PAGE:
As the bright green fuzz on streamside rocks or the living carpet on forest floors, mosses revel in their relative simplicity, lacking the roots, seeds, and flowers typical of most land plants. Yet the first analysis of a moss genome reveals that mosses are surprisingly complex, with 35,000 potential genes--10,000 more than the first land plant sequenced--and a host of unique adaptations not found in other green landlubbers. And because of where mosses fall on the plant family tree, those genes are revealing how plants made their way onto land.
Mosses, along with hornworts and liverworts, are primitive plants called bryophytes. They diverged from the ancestors of flowering plants more than 450 million years ago. Plants got their start in water, and the move onto land by algae-like ancestors was quite challenging, requiring the evolution of the ability to deal with fluctuations in temperature and access to water, as well as to more intense sunlight. Mosses took steps to cope but never evolved certain features, such as vascular tissues that could transport water and seeds that could survive dry spells, that eventually appeared in flowering plants. By sequencing the genome of the extensively studied moss Physcomitrella patens and comparing it to the sequenced genomes of rice, the flowering plant Arabidopsis, and single-cell algae, an international team has been able to look at what the ancestral land-plant genome looked like.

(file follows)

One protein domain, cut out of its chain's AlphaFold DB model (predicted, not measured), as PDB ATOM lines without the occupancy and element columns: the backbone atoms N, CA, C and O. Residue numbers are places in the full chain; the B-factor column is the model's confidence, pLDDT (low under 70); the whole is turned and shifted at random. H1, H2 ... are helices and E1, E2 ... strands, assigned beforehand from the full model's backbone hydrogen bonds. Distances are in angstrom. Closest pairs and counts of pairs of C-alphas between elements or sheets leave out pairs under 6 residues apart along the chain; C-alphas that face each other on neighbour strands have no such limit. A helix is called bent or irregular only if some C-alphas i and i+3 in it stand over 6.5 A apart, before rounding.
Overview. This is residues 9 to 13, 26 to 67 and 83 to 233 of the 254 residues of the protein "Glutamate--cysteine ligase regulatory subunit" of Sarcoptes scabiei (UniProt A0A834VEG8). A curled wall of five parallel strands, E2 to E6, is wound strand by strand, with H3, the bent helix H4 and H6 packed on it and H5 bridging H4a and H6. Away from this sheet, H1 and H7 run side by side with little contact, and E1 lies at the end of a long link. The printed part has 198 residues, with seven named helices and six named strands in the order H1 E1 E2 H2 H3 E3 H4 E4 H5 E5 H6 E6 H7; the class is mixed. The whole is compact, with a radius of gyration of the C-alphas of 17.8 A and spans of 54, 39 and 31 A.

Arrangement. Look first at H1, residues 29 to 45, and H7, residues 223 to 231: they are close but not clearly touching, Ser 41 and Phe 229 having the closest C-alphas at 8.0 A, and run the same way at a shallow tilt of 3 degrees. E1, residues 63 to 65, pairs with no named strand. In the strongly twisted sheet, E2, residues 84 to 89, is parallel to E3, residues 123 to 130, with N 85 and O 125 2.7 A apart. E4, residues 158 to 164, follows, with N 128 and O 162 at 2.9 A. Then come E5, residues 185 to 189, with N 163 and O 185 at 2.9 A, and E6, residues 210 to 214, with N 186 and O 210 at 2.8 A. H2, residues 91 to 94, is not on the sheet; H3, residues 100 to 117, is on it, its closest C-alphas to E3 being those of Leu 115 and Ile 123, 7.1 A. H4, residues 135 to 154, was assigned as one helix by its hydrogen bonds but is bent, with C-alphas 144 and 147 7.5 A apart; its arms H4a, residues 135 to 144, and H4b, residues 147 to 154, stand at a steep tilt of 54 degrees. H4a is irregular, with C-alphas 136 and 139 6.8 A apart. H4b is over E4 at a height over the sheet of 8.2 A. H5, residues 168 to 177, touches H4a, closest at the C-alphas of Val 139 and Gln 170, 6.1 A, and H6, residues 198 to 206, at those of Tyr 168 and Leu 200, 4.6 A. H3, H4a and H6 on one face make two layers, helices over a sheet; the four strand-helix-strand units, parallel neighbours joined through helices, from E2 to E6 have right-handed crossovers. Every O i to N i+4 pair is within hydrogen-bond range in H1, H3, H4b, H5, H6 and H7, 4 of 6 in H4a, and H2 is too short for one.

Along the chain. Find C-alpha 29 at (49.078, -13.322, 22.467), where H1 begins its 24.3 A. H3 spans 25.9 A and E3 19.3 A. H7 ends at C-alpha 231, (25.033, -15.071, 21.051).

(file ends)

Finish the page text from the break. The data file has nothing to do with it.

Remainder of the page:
Their first surprise, says developmental biologist Ralph Quatrano of Washington University in St. Louis, Missouri, was the abundance of genes. Some of these, such as the genes that help mosses come back to life after being dried out, are shared with other land plants and so evolved even earlier in plant evolution. Additional water-stress genes suggest that P. patens has evolved independent ways to deal with water shortages as well, says Quatrano. The moss also has extra genes for DNA repair to cope with damage inflicted by sunlight.
It seems likely that the ancestor of P. patens underwent a whole-genome duplication early in its history, Quatrano notes, possibly freeing up some genes to take on new functions. About 20% of the moss's genes are new to researchers and likely specific to moss, Quatrano and his colleagues report online 13 December in Science.
William "Ned" Friedman, an evolutionary biologist at the University of Colorado, Boulder, is excited about the potential of the moss genome to reveal clues about how plants accomplished the transition to land. However, as evolutionary biologist Pamela Soltis of the University of Florida, Gainesville, points out, genome researchers have barely touched the plant family tree. Fish and humans represent about the same evolutionary distance as rice and moss. That means a lot more sequencing needs to be done before the leap from water to land can be fully understood, she says.